What Are the Most Desirable Digital Marketing Skills Heading into the New Year?

November 23, 2020

Altimeter Most Desirable Digital Marketing Skills Nov2020Data analysis is not only a much sought after skill, it’s often what sets a successful company apart from the others. This isn’t bound to change anytime soon, with a recent report [download page] from Altimeter (a Prophet company) on the state of digital marketing revealing that data analysis is one of the most desired skills for digital marketing hires in the coming year.

Indeed, 42% of the digital marketing professionals surveyed cited data analysis as one of their top 3 most desired skills they will be hiring for in 2020-2021, making this the skill set with the broadest consensus among respondents.

Following data analysis and in keeping with the desire for more technical skills needed for successful digital marketing, some 4 in 10 (39%) said that marketing automation/software expertise is among their top-3 desired skill sets.

Digital marketers are also keen to hire individuals with UX design skills (37%) — an area where earlier research has found a significant skills gap. Others cite graphic design (33%) and video production and editing (32%) as top-3 desirable skills in the near future.

Although many companies have put more stock into social media since the pandemic, only 1 in 5 (19%) respondents consider social media listening, publishing and advertising as a top-3 desired skill for digital marketing hires going into the new year. Even fewer appear to be looking for SEO/SEM expertise (12%) or paid media/ programmatic advertising (12%) skills. This possibly relates to a perception that these skillsets are more readily available for hire.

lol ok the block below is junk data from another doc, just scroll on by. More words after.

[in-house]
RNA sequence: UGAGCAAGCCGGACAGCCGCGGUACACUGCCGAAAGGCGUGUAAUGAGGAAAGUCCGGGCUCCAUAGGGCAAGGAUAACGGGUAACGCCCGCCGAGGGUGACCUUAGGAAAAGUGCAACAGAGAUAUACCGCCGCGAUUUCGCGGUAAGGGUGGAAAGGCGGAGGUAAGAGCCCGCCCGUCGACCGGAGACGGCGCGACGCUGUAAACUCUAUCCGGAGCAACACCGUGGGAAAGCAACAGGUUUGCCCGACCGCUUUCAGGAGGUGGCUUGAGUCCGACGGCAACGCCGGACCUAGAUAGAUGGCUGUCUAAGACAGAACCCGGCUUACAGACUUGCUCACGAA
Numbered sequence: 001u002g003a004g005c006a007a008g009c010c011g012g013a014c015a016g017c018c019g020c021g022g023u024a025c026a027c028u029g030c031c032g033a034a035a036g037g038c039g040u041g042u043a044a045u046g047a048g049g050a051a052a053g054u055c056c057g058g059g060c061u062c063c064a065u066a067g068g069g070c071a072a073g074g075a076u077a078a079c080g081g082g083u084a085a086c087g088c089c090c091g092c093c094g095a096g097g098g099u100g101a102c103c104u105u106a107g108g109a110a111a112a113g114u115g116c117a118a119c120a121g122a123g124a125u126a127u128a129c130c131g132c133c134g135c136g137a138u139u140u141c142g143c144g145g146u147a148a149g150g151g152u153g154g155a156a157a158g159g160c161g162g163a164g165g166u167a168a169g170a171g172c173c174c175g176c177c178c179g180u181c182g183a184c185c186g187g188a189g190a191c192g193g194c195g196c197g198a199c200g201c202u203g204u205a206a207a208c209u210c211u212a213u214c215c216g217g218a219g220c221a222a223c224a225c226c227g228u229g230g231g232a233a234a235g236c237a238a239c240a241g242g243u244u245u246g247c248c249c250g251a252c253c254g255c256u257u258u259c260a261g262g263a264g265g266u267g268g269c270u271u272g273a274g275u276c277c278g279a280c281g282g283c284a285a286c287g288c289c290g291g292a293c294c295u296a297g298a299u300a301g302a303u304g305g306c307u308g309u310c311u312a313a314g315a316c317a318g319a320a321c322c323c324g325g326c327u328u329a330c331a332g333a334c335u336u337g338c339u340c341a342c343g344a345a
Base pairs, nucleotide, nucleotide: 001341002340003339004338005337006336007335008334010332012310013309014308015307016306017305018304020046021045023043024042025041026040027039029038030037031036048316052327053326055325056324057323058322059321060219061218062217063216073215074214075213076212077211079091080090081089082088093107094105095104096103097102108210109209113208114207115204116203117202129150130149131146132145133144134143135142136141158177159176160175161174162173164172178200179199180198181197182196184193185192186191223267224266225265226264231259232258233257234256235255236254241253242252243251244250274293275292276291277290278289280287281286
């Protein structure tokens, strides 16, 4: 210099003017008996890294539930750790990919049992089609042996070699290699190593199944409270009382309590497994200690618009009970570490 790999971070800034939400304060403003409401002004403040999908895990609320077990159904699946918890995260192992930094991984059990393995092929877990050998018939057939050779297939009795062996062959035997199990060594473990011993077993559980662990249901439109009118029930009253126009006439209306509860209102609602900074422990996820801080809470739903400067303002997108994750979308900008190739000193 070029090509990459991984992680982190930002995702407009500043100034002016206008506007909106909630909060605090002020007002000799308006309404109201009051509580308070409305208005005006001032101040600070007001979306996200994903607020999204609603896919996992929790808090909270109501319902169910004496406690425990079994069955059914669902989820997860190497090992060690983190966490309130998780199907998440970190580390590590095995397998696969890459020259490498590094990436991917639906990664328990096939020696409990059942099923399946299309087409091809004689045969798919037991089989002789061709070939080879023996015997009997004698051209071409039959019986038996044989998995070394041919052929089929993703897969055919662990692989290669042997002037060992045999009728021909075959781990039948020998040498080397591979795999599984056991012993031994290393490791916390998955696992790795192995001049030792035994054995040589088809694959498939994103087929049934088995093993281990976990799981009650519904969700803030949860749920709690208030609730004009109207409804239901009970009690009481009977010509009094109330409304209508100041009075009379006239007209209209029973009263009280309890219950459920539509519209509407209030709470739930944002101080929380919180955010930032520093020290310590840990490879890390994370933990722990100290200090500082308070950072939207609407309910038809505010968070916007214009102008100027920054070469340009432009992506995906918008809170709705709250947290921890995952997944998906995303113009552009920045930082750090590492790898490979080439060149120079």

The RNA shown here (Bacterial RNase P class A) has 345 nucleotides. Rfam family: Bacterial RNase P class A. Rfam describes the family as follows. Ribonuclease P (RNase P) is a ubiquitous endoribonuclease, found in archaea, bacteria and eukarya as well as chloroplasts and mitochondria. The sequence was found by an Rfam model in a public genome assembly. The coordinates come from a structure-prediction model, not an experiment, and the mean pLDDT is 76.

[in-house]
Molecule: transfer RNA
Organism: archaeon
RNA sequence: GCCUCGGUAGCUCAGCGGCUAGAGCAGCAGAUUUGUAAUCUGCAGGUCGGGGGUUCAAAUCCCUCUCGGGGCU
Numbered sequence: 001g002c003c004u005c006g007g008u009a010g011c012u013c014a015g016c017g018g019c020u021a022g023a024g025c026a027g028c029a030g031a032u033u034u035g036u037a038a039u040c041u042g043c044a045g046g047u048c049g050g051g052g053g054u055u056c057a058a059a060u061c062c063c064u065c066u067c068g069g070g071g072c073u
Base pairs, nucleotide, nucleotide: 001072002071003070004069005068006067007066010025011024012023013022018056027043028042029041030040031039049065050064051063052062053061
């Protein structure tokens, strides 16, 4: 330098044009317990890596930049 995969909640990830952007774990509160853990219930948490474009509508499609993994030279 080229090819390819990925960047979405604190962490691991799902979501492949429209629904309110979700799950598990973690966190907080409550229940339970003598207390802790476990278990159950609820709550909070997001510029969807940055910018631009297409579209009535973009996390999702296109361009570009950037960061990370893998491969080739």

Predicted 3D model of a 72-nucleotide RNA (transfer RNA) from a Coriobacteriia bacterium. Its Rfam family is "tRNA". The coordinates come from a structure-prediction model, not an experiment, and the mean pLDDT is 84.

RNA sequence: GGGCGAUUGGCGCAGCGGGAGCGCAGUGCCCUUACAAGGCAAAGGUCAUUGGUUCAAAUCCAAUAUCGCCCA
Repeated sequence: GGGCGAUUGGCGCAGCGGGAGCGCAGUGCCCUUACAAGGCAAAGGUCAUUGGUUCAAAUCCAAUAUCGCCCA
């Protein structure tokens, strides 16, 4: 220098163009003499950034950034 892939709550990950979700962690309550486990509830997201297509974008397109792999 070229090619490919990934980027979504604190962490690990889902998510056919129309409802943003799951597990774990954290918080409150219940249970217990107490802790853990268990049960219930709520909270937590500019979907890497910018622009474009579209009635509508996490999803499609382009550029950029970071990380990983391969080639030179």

Collaboration Across Business Functions Grows

When digital marketing professionals were asked the level of collaboration digital marketing has had with various business functions within their companies for the years between 2018 and 2020, at least half reported increased collaboration across sales (75%), customer service (60%), product (59%), IT (57%) and PR/communications (50%).

These professionals are optimistic about the state of their collaboration in the future, as well. Similar shares of respondents are hoping to further their collaboration with sales (75%), customer service (59%) and IT (57%), while even more are aiming for increased collaboration with PR/communications (58%) and product (64%) teams between now and 2022.

The quest for sales and marketing to become less siloed seems to be paying off. A scant 3% of respondents say there is little to no collaboration between marketing and sales teams, with only 13% saying that feedback and collaboration is ad hoc through unstructured in-person conversations that result in manual updates.

Instead, for close to 6 in 10, feedback and collaboration is either regular, software-enabled with disconnects resolved automatically through algorithms (23%) or periodic, software-enabled and results in manual updates (34%).

Collaborating on Marketing Campaigns

Just 1 in 10 respondents say that marketing campaigns/programs are designed by digital marketing leadership and only known within the marketing team. The remainder are employing at least some degree of collaboration, with two-thirds collaborating with sales in designing campaigns (32%) or by aligning with sales on best moves after campaigns have been designed by marketing (35%).

Showing a more expansive degree of collaboration, close to one-quarter (23%) say that key groups across the business that vary by function, geography or product all have input into marketing campaigns/programs created by a central digital group.

The full report can be found here.

About the Data: Results are based on a survey of 476 senior digital marketing executives across North American, Europe and China from companies with at least 1,000 employees.


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